On Monday, June 20, a nine-member IMF team arrived in the Sri Lankan capital of Colombo to begin bailout talks with Prime Minister Ranil Wickremesinghe. The island nation of 22 million people is hoping to receive up to $3 billion from the International Monetary Fund to put its public finances on track and access bridge financing. This visit occurs just as the Sri Lankan cabinet has passed an amendment to reduce presidential powers, which it hopes will satisfy the growing number of protesters calling for the resignation of President Gotabaya Rajapaksa. These protesters claim that Rajapaksa’s mismanagement of the economy is to blame for the current economic crisis, which is the nation’s worst since gaining independence seven decades ago. As foreign reserves reach record lows, the lack of foreign exchange has stalled imports of essentials such as fuel, food, and medicines.
On the day of the IMF’s arrival, Power and Energy Minister Kanchana Wijesekera told Reuters that the country had only 12,300 tons of petrol and 40,000 tons of diesel remaining. According to a former energy minister, Sri Lanka’s daily diesel consumption in February stood at around 40,000 tons, showing just how inadequate these fuel levels are. “This IMF visit is very important… For many international bondholders, this will be a key requirement to ensure they come to the table and talk about a debt restructuring in the first place,” Lutz Roehmeyer, portfolio manager at Berlin-based bondholder Capitulum Asset Management, explained to Reuters. Prime Minister Wickremesinghe concurred, stating earlier this month that an IMF program is crucial to access bridge financing from sources such as the World Bank and Asian Development Bank.
But Wickremesinghe and many others have been waiting much longer than this month for the IMF to get involved. Throughout the entirety of the economic crisis, assistance from the IMF and other global actors has been consistently cited as a key part of any solution to Sri Lanka’s financial struggles. The slow response is in large part due to the government and central bank’s refusal to seek assistance from the IMF for months. This wait will make it even more difficult for the nation’s economy to recover. While Sri Lanka is hoping for the IMF to offer a quick route to recovery—their goal is to reach a preliminary agreement by the end of the visit on June 30—any significant relief will likely take several months. While this visit could represent the start of a solution, the government needs to make additional efforts to ensure its success.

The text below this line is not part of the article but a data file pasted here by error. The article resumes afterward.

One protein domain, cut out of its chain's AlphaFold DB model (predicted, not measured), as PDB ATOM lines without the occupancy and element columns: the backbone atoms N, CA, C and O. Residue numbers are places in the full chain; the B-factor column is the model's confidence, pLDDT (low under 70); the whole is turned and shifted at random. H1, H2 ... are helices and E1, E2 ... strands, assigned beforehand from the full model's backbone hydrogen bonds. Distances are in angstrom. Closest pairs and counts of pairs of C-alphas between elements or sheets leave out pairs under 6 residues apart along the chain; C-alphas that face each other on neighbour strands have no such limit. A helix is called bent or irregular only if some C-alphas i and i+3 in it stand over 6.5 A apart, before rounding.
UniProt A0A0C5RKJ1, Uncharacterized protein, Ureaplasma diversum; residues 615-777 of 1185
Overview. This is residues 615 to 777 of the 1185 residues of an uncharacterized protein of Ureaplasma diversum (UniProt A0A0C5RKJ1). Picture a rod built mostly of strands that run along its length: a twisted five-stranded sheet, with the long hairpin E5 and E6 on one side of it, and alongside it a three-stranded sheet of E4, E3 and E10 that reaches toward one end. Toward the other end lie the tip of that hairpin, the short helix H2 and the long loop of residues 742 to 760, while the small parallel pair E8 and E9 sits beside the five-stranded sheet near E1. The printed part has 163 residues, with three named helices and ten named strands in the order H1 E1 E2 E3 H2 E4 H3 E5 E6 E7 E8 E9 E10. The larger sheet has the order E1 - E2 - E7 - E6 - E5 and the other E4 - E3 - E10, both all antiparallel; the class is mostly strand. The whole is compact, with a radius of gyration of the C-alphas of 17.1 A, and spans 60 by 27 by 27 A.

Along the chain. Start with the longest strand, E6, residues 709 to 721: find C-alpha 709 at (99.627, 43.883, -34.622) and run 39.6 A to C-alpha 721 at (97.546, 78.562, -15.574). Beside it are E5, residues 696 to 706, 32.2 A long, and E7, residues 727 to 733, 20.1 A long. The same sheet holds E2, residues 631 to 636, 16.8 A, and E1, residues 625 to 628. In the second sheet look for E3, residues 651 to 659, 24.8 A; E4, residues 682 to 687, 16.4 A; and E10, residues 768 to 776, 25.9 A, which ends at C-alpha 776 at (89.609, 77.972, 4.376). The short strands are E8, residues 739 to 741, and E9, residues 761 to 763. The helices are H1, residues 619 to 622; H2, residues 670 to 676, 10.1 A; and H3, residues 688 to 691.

The amendment recently passed by the Sri Lankan cabinet, which aims to limit presidential powers, will hopefully be another part of that solution, if it is approved by Parliament in a two-thirds majority vote. The proposed 21st amendment seeks to undo changes made by the 20th amendment, which gave President Rajapaksa extensive powers when he passed it in October 2020. That amendment allowed the president to hold ministries, appoint or fire ministers, and made the president the appointing authority of the elections, public service, police, human rights, and bribery or corruption investigation commissions. The 21st amendment would give some of those powers back to Parliament and restore independence to important commissions, providing a long overdue restoration of power to the democratic processes that Rajapaksa sought to eliminate.
Between the IMF visit and the 21st amendment, Sri Lanka is potentially on the verge of major economic and political recuperation. Should the nation receive a large enough IMF loan, other foreign actors will be more likely to get involved in much-needed long-term economic development. However, the IMF loan alone is not enough. The government will need to continue its efforts at reviving the economy in a way that will both help Sri Lankans in the short-term (resolving the fuel shortage) and prepare the economy for long-term productivity (making the foreign exchange reserve more resilient than before). This is, of course, easier said than done, but if power is restored to Parliament via the 21st amendment, the government will be better equipped to ensure success. But first, everything depends on the IMF visit and Parliament’s amendment vote; the outcome of these two events will determine just how long this crisis continues for.
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